Covers County on Bike

The unit was commanded by Capt. John W. Hommel, who for many years was the Neillsville police force. During the tour of duty, the company lost three of its 78 men, none in combat.

When hostilities ceased, the unit left for New York, again on a transport, on October 22, 1898, arrived in that city on the 28th, and left for home by rail that same date, arriving at the “home station” October 31.

Mr. Campman, having attained the rank of corporal, was mustered out on January 4, 1899. He is believed to be the state’s sole surviving Spanish-American war veteran.
The Neillsville company included about 60 men when it first left for Camp Harvey. More men were needed before embarking for Puerto Rico, and so Pvt. Campman was detailed on recruiting duty and returned to Clark county for the period of June 9-29. The young recruiter traveled over the dirt roads of the county on a bicycle, protected from precipitation by a waterproof poncho covering both rider and cycle. Looking back, Mr. Campman recalls that it was a very warm, if effective, arrangement. There was no protection from dry weather dust.

Among other recollections, he remembers that sports events have been popular in Neillsville for many years.

As a young man, Mr. Campman was a member of the Neillsville baseball team and has fond memories of gloving a line drive to first base and making a triple play to save the game for the home team.

Another sport enjoyed by local youths was “football.” The Neillsville version employed a round ball which was placed in the center of the playing field. Sides were chosen - 10 or 15 players on each team - and the teams assembled on opposite ends of the field. At the signal, team members ran helter-skelter for the ball and everyone tried to kick it; there was no carrying or passing, as hand contact with the ball was forbidden. When he attended the university, Mr. Campman learned that there was another version of football.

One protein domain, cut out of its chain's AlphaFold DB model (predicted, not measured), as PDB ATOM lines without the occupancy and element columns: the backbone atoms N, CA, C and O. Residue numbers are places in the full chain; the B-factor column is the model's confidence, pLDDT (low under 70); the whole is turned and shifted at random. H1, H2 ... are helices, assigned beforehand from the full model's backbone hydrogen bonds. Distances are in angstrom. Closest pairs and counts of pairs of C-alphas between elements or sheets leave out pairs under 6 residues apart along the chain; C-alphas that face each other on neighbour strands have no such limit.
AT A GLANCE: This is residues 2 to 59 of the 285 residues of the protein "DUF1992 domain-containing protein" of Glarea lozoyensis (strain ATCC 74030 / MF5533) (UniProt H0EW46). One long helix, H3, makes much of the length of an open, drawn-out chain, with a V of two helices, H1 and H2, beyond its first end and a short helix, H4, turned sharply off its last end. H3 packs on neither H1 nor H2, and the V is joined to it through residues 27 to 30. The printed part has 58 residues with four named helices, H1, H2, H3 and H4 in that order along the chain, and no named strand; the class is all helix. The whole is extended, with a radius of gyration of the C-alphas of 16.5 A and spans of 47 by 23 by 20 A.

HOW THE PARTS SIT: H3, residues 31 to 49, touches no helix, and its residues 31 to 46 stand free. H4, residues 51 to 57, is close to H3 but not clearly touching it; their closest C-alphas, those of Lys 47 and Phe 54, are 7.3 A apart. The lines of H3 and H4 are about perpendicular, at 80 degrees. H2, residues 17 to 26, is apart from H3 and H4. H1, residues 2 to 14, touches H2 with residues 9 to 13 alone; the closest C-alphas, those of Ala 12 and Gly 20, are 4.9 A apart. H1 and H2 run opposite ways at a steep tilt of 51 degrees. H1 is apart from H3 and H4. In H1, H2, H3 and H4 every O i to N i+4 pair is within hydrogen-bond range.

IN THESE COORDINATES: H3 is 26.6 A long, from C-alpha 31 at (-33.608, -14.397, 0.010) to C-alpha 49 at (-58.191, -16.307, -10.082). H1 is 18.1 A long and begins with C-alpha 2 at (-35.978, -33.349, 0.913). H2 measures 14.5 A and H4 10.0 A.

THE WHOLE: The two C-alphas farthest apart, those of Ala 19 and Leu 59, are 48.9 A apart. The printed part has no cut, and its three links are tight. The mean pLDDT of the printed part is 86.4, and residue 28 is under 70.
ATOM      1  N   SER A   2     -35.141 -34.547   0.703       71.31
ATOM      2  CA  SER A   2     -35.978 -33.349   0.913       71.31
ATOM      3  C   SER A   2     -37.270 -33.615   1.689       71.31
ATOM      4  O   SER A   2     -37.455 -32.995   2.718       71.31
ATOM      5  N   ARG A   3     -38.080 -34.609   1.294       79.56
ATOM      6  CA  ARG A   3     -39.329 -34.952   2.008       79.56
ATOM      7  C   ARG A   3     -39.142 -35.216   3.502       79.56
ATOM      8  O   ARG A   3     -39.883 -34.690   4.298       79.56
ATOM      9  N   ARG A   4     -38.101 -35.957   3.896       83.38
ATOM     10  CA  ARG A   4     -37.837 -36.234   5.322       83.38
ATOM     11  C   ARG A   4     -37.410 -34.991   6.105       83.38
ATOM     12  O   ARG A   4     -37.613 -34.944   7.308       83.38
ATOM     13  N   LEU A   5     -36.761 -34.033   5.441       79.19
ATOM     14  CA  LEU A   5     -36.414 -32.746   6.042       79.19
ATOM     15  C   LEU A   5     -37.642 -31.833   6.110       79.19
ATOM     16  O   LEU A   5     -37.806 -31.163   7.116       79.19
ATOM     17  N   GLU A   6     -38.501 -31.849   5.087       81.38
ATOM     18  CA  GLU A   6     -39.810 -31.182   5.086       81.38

Mr. Campman is a member of the United Church of Christ and has retained membership in several Masonic orders. His interest in Masonry came originally from his late partner, J. F. Schuster, who served as secretary of the local Masonic lodge and was active in the construction of the Neillsville Masonic temple.
He is also a member of an organization of Spanish-American war veterans.

Source: Clark Co. Press, August 26, 1976


I  was an assistant to Capt. Hommel, who was commissioned to sign the truce and we went to sign the agreement in the field at Cayey.  It was a nice pleasant meeting and after the thing was over we had dinner with Spanish.  The meal was very good.  It was much better than the food I was used to eating in the mess camp.


I was hiking down the road to Aibonito, trying to catch up with the rest of the troops who had gotten a two-hour head start on me.  I had to stay and do some paper work in connection with the armistice.  When I caught up with the troops, I noticed a little boy sitting all alone on top of a mule-drawn wagon.  I tried to talk to him, but of course, I couldn't speak Spanish.  Then I saw Hommel going into an official looking building on the east side of the road.  I wondered why, and later I found out.  The child, Placido Vazquez Ramos, had somehow managed to communicate to the American officer his desire to go to the United States with the troops.  My commanding officer discovered that the boy's father was dead and had gone to ask the uncle's permission to take Vazques to the U.S.  I drew up the adoption papers after becoming an attorney when I returned to Neillsville, Wisconsin.


William Arthur Campman

Source: The San Juan Star, pg. 2-Monday 4/8/74.


Peace Message

Signaling the Peace Message

 from General Brooke's Position, August 13.